Pulitzer Prize winning Indian-American author Jhumpa Lahiri’s new novel, “The Lowland”, set in Kolkata of the 1960s, has been listed fourth in Time magazine’s top ten books of fiction in 2013.
Describing it as “a life-spanning novel about two brothers from Calcutta,” Time said: “Lahiri’s graceful, measured prose ticks off the years and registers, precisely and with deep pathos, the strange, surprising, melancholy and very occasionally wonderful changes that time wreaks on us all.”
“Life After Life” by Kate Atkinson, “Tenth of December” by George Saunders and “The Flamethrowers” by Rachel Kushner take the top three slots ahead of Lahiri’s novel.
New York Times also lists “The Lowland” among 100 Notable Books of 2013. “After his radical brother is killed, an Indian scientist brings his widow to join him in America in Lahiri’s efficiently written novel,” it notes.
Indian-American author Anita Raghavan’s “The Billionaire’s Apprentice: The Rise of the Indian-American Elite and the Fall of the Galleon Hedge Fund” too makes it to the newspaper’s 100 in nonfiction category.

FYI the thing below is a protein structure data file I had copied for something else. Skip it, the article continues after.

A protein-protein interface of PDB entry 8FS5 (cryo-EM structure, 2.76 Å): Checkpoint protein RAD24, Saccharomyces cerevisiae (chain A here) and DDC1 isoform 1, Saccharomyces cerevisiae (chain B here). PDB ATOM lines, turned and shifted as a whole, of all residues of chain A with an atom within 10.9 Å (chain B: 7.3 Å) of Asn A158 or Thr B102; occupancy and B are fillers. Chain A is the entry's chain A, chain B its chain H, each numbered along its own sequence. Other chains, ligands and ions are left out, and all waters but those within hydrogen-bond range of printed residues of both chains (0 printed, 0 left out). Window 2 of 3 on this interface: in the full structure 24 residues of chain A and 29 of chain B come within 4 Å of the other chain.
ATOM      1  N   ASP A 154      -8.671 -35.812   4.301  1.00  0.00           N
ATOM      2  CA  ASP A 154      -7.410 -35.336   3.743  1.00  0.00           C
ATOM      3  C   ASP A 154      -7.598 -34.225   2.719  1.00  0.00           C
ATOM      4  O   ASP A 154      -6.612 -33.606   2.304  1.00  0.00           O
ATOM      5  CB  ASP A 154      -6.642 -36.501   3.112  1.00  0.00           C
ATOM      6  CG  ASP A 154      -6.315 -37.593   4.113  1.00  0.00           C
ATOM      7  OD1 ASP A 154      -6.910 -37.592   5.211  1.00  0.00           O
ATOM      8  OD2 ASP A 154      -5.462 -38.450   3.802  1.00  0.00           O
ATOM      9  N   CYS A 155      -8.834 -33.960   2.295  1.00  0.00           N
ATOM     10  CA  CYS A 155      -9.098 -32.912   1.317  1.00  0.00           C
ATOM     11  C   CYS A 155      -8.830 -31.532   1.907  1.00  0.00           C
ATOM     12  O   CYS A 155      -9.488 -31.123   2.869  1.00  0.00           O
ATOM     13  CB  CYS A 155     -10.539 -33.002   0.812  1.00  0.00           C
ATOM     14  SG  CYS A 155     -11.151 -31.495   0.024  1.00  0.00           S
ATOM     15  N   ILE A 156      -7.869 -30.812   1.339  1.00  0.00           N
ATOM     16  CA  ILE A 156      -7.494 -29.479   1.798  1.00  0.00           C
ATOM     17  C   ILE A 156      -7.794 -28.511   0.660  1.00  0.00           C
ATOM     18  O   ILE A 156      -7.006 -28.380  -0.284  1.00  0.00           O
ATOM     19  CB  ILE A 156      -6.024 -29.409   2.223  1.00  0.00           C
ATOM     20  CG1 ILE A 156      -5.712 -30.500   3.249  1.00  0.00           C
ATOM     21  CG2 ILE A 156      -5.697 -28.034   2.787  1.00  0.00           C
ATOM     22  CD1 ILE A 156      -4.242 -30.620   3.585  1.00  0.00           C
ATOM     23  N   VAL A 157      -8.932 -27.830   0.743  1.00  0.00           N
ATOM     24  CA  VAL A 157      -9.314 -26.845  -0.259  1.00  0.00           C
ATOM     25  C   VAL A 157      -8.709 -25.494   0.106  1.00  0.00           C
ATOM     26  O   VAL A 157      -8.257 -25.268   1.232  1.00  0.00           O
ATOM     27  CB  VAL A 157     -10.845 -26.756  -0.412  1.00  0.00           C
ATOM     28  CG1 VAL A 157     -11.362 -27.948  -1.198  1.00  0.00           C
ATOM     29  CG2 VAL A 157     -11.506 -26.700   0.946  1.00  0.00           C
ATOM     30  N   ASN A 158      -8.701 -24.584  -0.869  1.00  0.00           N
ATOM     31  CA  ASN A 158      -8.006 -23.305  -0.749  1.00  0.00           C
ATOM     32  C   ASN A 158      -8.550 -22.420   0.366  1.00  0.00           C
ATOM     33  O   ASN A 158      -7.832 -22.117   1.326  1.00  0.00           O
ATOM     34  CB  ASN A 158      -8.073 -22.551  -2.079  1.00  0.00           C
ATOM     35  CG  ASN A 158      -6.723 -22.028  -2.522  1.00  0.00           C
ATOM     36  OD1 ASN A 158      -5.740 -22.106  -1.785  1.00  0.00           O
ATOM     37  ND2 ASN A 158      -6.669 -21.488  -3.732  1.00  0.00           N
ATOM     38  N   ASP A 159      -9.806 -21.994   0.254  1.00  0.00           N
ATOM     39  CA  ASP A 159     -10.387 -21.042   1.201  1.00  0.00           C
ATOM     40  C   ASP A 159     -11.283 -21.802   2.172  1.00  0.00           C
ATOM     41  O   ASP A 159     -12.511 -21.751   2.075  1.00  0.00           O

“Indian-Americans populate every aspect of this meticulously reported true-life business thriller,” it notes.
Lahiri last month failed to win the 2013 US National Book Award in fiction losing out to author James McBride for “The Good Lord Bird”, about the journey of a young slave in the 1850s.
London-born daughter of immigrants from West Bengal, 46-year-old Lahiri, who lives in New York’s Brooklyn had also lost out on the prestigious Man Booker Prize for contemporary fiction writers from the Commonwealth and Ireland.
She is the author of three previous books. Her debut collection of stories, “Interpreter of Maladies”, won the Pulitzer Prize and the PEN/Hemingway Award.